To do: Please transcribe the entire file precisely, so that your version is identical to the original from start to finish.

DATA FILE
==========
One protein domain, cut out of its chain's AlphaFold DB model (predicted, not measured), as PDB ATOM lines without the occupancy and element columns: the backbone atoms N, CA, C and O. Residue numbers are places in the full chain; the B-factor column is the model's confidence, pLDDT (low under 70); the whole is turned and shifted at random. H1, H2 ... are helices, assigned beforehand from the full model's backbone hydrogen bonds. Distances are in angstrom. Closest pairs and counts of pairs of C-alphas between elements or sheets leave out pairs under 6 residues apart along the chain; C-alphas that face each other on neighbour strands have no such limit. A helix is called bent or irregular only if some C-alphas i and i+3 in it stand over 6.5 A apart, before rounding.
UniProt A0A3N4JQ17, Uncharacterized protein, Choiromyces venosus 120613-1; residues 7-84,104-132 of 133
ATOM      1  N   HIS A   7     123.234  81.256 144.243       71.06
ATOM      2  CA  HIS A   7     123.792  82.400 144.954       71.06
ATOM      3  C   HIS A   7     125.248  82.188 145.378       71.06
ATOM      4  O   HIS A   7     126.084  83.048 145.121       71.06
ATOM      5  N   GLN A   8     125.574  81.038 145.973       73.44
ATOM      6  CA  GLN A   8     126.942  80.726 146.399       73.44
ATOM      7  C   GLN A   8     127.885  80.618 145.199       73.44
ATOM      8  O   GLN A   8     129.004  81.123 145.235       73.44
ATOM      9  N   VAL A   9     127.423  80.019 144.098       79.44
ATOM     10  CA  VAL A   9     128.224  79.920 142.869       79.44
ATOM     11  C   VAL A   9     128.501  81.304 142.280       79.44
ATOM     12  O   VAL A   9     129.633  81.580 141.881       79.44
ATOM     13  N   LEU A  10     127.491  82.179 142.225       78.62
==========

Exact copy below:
One protein domain, cut out of its chain's AlphaFold DB model (predicted, not measured), as PDB ATOM lines without the occupancy and element columns: the backbone atoms N, CA, C and O. Residue numbers are places in the full chain; the B-factor column is the model's confidence, pLDDT (low under 70); the whole is turned and shifted at random. H1, H2 ... are helices, assigned beforehand from the full model's backbone hydrogen bonds. Distances are in angstrom. Closest pairs and counts of pairs of C-alphas between elements or sheets leave out pairs under 6 residues apart along the chain; C-alphas that face each other on neighbour strands have no such limit. A helix is called bent or irregular only if some C-alphas i and i+3 in it stand over 6.5 A apart, before rounding.
UniProt A0A3N4JQ17, Uncharacterized protein, Choiromyces venosus 120613-1; residues 7-84,104-132 of 133
ATOM      1  N   HIS A   7     123.234  81.256 144.243       71.06
ATOM      2  CA  HIS A   7     123.792  82.400 144.954       71.06
ATOM      3  C   HIS A   7     125.248  82.188 145.378       71.06
ATOM      4  O   HIS A   7     126.084  83.048 145.121       71.06
ATOM      5  N   GLN A   8     125.574  81.038 145.973       73.44
ATOM      6  CA  GLN A   8     126.942  80.726 146.399       73.44
ATOM      7  C   GLN A   8     127.885  80.618 145.199       73.44
ATOM      8  O   GLN A   8     129.004  81.123 145.235       73.44
ATOM      9  N   VAL A   9     127.423  80.019 144.098       79.44
ATOM     10  CA  VAL A   9     128.224  79.920 142.869       79.44
ATOM     11  C   VAL A   9     128.501  81.304 142.280       79.44
ATOM     12  O   VAL A   9     129.633  81.580 141.881       79.44
ATOM     13  N   LEU A  10     127.491  82.179 142.225       78.62